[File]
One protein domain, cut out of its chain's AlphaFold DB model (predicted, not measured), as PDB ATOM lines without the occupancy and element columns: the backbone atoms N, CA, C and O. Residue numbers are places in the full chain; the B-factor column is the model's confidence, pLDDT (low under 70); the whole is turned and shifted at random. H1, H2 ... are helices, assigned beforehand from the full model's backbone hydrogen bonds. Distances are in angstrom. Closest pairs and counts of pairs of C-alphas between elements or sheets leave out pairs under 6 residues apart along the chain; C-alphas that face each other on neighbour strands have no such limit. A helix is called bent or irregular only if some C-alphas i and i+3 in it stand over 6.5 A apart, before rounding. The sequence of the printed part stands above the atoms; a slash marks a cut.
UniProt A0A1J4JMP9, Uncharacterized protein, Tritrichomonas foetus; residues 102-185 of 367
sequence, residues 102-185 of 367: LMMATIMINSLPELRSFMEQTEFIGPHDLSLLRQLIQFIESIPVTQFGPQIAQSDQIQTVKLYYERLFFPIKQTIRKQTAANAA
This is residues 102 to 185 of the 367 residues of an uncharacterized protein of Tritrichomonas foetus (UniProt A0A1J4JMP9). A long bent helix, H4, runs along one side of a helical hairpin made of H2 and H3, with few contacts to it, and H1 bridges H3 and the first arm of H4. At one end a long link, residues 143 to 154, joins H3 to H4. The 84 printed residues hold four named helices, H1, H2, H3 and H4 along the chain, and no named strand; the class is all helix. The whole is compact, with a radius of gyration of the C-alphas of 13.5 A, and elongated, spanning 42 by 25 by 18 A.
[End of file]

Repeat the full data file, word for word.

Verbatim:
One protein domain, cut out of its chain's AlphaFold DB model (predicted, not measured), as PDB ATOM lines without the occupancy and element columns: the backbone atoms N, CA, C and O. Residue numbers are places in the full chain; the B-factor column is the model's confidence, pLDDT (low under 70); the whole is turned and shifted at random. H1, H2 ... are helices, assigned beforehand from the full model's backbone hydrogen bonds. Distances are in angstrom. Closest pairs and counts of pairs of C-alphas between elements or sheets leave out pairs under 6 residues apart along the chain; C-alphas that face each other on neighbour strands have no such limit. A helix is called bent or irregular only if some C-alphas i and i+3 in it stand over 6.5 A apart, before rounding. The sequence of the printed part stands above the atoms; a slash marks a cut.
UniProt A0A1J4JMP9, Uncharacterized protein, Tritrichomonas foetus; residues 102-185 of 367
sequence, residues 102-185 of 367: LMMATIMINSLPELRSFMEQTEFIGPHDLSLLRQLIQFIESIPVTQFGPQIAQSDQIQTVKLYYERLFFPIKQTIRKQTAANAA
This is residues 102 to 185 of the 367 residues of an uncharacterized protein of Tritrichomonas foetus (UniProt A0A1J4JMP9). A long bent helix, H4, runs along one side of a helical hairpin made of H2 and H3, with few contacts to it, and H1 bridges H3 and the first arm of H4. At one end a long link, residues 143 to 154, joins H3 to H4. The 84 printed residues hold four named helices, H1, H2, H3 and H4 along the chain, and no named strand; the class is all helix. The whole is compact, with a radius of gyration of the C-alphas of 13.5 A, and elongated, spanning 42 by 25 by 18 A.